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Thank you for the insightful recap, @odilettante. The characters are basically so mysterious; like we may not be able to trust Woo-kyung as she could be a truly a different person when she's in a range. Same thing with Eun-ho.... He may be sweet and nice; but I believe he may have something we don't know yet.

Last but not least, even if that the Dog Breeder is Hana's father based on DNA test, I don't him to finally become her guardian. That man is so perverted, and we don't really know what he did to Hana's mother....

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I'm hoping the same thing. His insistence in meeting Ha-na is worrisome. I almost wished that had never done the DNA test.

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It's clear that he's an unfit father ( mean look at his property), but I don't know Korea's laws about children returning to the parents. Let's hope not...

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No, they did that test not to return the daughter but to try him for the child abuse case. So, after the test they need a testimony or direct evidence of abuse. So, they have to set up a meeting. And if confirmed they will file a case against him.

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The father has possibility to "fabricate" her memory in order to erase some memories....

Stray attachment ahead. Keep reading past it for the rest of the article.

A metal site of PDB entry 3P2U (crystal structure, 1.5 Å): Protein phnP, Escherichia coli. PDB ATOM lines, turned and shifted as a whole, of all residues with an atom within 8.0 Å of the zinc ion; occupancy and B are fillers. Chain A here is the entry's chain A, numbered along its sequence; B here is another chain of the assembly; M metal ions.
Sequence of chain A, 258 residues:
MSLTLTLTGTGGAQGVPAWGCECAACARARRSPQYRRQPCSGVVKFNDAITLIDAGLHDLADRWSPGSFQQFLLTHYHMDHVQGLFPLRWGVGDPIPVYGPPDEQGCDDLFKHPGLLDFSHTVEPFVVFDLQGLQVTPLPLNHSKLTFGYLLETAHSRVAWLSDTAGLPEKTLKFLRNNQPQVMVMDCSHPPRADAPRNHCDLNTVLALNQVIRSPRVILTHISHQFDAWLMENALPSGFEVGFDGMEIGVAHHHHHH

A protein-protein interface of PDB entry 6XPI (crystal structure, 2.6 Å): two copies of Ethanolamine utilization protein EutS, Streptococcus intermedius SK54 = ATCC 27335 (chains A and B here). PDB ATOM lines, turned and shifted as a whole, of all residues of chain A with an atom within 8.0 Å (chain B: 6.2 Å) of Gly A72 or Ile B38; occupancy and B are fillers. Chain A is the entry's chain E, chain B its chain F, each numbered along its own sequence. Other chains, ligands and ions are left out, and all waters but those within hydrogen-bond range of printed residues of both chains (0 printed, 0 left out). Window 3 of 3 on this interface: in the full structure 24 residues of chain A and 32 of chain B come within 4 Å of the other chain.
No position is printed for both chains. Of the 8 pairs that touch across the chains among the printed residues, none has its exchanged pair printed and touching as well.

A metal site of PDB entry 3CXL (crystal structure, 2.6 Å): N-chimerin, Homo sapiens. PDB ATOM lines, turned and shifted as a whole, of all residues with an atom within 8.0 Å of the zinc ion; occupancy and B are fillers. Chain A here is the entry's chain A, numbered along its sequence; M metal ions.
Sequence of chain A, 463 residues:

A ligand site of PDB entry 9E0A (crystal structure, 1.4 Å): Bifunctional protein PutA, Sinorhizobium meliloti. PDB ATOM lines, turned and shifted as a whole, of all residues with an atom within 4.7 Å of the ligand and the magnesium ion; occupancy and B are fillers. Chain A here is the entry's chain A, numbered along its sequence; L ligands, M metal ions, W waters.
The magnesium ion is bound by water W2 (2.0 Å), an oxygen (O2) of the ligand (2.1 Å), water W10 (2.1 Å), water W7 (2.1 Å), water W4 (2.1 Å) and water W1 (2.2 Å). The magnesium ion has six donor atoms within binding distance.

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Thank you @odilettante for the recap. Your analysis made me discover another layer to Soo-young. I knew there had been a trauma of some kind (clearly), but you put into words what I instinctly believed so thank you!

Also that slap felt so satisfying!

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Yep the slap was a wake-up call to Suk-woo's mom to stop bothering Woo-kyung for money, but it also seemed creepy to me because it showed how much Woo-kyung may have been abused.

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It was creepy for me, because she was absolutely emotionless during it, like she wasn't there as the moment. If she was enraged it wouldn't be that scary, but she was almost mechanical?